While in high school, Albarran was involved in Upward Bound for four years and has been involved in FHS leadership for three years, serving as historian last year and as student body vice president this year. She also served this year as the Western Region representative on the Nevada Association of Student Councils.

NASC operates under the Nevada Interscholastic Activities Association and hosts conferences and competitions where members compete for awards.

Through FHS leadership, Albarran was part of a group of students who went to Fernley Elementary School on Fridays to do mentoring activities as rewards for the elementary students.

Albarran moved to Fernley in eighth grade, a month before the Covid pandemic began, shutting down schools for the rest of the year. Her dad serves as a recruiter in the U.S. Army and prior to moving to Fernley, the family lived in Washington, Texas and California.

“I liked it a lot,” she said. “I found the small community charm to be really cool and I have a lot of family here too.”

Like Woolsey, Albarran said she was unaware of her rank among her graduating class until she was contacted by principal Ryan Cross to do an interview about it.

“I knew I was in there somewhere, but I was like, I’m just going to try my best,” she said. “It wasn’t a goal, necessarily.”

Albarran said her key to handling all of her activities and assignments was to stay organized and write things down so she didn’t forget something important.

“And another big thing is to make time for myself,” she said. “I try to schedule things on weekdays and take the weekends to relax and make sure you don’t burn yourself out.”

While Woolsey immersed herself in Jump Start, Albarran said her experience in the program was much different than Woolsey’s because she chose to remain more involved with the student body.

“I’m in here a lot with student council and leadership,” she said. “It was easier for me to stay involved and to stay around, so it’s definitely possible.”

Albarran said her favorite teacher was Jackie Kingston, the photography, yearbook and leadership teacher.

“Just from the beginning, even when I was new to leadership, you kind of start where you’re helping with things and then move up to where you’re ready for a position and then you get to do more advanced things,” Albarran said. “From the beginning, I feel like she just always believed in me.”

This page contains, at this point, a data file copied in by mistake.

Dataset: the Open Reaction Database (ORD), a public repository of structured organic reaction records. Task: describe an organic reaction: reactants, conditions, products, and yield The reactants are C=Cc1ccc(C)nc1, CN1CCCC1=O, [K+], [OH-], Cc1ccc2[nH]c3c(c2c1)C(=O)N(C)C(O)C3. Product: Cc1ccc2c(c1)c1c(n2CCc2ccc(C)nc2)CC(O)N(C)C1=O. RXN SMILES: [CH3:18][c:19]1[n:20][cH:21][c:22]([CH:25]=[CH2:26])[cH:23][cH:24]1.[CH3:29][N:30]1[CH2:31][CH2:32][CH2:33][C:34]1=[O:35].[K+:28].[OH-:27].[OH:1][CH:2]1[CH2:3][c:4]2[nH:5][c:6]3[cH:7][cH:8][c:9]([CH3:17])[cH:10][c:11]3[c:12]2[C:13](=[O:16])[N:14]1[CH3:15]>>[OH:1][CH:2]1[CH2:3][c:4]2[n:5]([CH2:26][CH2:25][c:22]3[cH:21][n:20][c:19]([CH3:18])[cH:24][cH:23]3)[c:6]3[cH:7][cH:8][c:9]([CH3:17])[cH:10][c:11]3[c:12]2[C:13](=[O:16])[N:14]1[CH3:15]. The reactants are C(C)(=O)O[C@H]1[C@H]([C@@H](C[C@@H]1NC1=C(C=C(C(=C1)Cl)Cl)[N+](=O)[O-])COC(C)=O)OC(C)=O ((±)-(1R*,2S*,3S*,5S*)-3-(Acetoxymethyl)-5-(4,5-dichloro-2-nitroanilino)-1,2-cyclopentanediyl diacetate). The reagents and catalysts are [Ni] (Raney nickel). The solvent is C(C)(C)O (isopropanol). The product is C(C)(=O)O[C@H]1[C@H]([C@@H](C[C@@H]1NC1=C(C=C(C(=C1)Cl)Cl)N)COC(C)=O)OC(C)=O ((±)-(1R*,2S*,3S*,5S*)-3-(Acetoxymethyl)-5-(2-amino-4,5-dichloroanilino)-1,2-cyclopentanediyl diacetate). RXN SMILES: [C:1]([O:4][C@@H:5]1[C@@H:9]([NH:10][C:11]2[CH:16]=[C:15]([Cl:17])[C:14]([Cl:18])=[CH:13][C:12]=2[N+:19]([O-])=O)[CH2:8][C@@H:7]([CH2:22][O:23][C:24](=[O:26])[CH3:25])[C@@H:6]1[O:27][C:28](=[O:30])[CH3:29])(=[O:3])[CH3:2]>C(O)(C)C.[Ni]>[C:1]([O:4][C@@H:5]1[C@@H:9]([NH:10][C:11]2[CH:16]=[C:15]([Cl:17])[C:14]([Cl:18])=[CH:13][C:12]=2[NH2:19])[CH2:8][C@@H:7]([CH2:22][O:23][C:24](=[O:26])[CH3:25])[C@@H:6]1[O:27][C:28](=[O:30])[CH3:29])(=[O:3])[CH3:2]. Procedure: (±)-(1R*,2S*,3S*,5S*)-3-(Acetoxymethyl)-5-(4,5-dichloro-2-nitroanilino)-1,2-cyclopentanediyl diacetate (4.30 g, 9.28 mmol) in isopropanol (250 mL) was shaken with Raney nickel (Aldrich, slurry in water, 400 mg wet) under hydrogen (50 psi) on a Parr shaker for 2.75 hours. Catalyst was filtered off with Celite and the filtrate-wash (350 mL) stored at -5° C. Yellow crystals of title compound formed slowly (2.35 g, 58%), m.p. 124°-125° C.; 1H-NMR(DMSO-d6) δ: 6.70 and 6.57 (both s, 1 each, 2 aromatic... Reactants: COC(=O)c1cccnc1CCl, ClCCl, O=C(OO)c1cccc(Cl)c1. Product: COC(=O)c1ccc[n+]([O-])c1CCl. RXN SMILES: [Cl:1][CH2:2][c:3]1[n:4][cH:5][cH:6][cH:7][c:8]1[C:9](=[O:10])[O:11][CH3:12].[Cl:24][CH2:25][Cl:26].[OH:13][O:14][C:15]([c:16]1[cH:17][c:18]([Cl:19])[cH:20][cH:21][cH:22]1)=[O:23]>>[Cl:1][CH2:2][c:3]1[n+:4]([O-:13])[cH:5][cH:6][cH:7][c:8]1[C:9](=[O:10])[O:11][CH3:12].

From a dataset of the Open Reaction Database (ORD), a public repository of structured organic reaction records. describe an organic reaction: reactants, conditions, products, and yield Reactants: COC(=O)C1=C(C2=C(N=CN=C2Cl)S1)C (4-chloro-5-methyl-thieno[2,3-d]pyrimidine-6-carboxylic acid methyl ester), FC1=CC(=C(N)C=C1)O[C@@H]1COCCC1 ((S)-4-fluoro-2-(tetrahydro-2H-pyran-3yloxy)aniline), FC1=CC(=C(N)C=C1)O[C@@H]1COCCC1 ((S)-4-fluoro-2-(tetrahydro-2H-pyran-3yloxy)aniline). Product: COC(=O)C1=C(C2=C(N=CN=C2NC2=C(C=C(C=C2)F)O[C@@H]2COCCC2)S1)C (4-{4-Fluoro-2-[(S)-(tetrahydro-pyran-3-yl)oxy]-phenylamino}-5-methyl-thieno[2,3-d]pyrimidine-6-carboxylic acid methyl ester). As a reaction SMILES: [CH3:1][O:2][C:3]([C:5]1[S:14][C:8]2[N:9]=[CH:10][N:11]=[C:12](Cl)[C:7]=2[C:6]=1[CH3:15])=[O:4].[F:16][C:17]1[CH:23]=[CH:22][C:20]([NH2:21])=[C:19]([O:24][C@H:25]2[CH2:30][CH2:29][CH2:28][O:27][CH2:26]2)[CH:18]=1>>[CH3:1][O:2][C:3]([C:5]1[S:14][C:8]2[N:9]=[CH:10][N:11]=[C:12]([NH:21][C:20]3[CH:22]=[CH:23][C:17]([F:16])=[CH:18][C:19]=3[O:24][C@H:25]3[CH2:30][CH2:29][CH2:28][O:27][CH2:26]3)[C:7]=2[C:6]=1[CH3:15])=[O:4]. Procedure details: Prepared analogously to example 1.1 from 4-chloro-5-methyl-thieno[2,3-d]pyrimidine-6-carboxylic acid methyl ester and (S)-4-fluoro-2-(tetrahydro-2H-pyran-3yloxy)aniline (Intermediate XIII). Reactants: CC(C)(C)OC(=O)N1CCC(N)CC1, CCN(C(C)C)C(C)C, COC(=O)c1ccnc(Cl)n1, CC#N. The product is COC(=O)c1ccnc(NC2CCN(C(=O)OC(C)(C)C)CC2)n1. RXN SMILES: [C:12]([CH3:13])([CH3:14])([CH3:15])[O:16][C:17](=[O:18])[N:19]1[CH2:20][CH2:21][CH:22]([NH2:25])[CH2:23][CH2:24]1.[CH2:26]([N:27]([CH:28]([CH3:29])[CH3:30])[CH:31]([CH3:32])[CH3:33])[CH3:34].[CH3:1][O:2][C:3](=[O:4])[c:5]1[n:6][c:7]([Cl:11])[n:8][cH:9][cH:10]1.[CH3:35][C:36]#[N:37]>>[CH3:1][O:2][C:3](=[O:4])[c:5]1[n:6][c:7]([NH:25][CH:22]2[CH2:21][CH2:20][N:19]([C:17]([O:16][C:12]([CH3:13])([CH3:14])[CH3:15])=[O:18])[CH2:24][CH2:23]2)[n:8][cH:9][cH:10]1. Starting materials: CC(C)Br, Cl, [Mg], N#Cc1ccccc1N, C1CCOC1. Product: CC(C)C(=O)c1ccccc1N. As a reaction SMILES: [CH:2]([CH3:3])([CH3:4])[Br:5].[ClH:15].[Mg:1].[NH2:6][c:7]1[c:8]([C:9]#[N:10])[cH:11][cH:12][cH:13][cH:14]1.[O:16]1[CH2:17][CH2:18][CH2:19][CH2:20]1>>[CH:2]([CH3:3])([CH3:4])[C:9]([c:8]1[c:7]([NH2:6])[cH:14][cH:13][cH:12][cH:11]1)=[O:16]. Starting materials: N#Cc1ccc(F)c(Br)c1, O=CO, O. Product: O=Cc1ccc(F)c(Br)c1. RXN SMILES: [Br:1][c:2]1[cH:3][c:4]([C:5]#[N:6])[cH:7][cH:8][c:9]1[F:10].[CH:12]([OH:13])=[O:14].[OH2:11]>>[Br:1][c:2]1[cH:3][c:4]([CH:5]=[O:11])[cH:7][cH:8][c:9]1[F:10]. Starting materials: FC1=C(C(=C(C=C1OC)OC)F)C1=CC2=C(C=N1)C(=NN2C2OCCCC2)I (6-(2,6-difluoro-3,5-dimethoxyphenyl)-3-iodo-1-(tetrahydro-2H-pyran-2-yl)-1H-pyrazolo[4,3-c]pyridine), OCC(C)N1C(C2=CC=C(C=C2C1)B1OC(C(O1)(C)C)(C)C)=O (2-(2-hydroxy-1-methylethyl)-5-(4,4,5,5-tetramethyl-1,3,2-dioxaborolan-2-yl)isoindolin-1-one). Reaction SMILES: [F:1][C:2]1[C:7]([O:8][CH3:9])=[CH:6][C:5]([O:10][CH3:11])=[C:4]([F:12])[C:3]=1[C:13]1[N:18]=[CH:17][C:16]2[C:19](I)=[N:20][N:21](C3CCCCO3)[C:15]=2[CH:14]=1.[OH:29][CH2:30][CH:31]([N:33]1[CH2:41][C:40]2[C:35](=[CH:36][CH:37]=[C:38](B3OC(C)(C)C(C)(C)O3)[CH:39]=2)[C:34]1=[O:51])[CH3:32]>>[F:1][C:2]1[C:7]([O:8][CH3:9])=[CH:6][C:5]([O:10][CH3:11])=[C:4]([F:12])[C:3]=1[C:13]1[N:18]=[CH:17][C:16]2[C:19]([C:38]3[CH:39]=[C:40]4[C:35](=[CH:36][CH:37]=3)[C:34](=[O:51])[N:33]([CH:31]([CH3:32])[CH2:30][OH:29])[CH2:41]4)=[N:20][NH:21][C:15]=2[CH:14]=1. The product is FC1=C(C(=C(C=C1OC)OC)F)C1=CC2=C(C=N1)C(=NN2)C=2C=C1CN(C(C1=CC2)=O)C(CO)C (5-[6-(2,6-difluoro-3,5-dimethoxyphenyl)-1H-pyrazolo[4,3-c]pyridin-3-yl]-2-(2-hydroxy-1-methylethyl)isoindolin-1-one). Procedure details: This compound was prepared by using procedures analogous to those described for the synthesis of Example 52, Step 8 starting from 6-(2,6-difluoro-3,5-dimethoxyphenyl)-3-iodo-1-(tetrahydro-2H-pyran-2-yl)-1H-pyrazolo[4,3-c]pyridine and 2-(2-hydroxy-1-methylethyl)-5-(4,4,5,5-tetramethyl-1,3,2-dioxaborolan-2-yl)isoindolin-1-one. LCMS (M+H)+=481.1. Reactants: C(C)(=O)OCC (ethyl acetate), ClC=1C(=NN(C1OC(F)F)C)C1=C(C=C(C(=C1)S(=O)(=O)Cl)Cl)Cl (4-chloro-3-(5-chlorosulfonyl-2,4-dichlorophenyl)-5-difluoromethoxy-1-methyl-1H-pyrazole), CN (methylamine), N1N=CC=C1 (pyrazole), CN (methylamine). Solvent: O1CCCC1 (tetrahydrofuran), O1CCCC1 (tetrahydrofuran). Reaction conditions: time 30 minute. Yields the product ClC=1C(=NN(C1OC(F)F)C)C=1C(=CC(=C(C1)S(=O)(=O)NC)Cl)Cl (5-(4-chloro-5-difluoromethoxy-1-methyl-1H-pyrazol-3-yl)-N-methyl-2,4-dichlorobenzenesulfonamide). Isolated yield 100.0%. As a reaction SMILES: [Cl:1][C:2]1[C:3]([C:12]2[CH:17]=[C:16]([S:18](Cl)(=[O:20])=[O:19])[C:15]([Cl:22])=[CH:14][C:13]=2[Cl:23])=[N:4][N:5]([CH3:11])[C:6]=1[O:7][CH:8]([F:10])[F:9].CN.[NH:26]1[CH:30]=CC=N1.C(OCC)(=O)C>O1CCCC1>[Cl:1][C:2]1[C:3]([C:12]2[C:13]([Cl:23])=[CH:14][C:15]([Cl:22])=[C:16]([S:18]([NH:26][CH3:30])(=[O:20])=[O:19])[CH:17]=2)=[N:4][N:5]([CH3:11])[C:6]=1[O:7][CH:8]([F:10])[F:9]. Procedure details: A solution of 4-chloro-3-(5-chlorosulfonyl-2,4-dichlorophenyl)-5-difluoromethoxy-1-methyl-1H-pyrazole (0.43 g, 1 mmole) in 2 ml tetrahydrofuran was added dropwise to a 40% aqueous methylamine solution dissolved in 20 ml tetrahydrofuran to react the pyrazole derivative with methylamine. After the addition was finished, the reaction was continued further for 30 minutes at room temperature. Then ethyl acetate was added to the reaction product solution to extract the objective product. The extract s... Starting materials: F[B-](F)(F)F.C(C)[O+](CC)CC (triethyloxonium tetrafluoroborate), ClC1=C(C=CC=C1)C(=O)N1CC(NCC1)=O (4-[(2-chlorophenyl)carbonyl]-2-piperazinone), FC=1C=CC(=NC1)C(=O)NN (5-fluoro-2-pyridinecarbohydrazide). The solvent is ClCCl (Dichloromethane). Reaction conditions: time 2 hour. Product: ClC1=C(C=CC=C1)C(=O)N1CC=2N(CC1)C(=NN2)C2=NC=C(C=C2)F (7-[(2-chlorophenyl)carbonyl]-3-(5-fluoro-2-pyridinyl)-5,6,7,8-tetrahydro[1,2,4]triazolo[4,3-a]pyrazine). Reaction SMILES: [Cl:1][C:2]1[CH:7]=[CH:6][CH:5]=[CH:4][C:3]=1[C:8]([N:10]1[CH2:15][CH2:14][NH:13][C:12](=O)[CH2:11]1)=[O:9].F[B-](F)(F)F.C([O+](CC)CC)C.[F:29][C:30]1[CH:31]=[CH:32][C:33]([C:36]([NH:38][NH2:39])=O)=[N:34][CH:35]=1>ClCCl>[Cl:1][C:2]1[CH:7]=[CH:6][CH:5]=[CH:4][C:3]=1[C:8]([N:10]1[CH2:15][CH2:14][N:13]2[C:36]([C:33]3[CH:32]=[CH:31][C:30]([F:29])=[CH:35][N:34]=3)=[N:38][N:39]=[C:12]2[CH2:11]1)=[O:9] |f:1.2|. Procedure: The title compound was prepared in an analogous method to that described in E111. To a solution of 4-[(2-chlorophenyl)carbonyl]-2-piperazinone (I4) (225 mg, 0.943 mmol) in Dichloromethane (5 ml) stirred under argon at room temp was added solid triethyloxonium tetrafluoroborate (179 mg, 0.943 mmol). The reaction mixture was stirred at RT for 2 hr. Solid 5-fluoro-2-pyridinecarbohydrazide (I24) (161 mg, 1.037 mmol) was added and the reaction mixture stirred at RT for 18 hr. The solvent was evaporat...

In her spare time, Albarran likes to read and watch movies and she is proud to be a finalist for the Hispanic Scholarship Fund.

“I take pride in my culture and heritage,” she said.

Albarran said her advice for incoming freshmen would be to take advantage of opportunities that present themselves.

“Because when you feel like you have a purpose, you can have a strong sense of belonging, and that’s a great thing to have wherever you go,” she said.

Being a new student when school shut down during the pandemic her eighth grade year, Albarran was still essentially a new student when school reopened.

“I think it affected me severely in the aspect of being social and making friends,” she said. “I feel like when I came back I was just pushing myself more to do things that at the moment probably made me uncomfortable, like trying out for the basketball team, going to leadership, but in the end it all gave me a pivotal moment of what was right for me and what wasn’t.”

Albarran said her motivation comes from her mom and dad.

“They have just sacrificed so much for me that I want to continue to make them proud and hopefully someday repay them in the future as an adult,” she said.

Albarran said high school has been challenging.

“But in the end, I think it’s very beautiful how much everything has changed,” she said. “Change can be scary, but I think it needs to happen for the better.”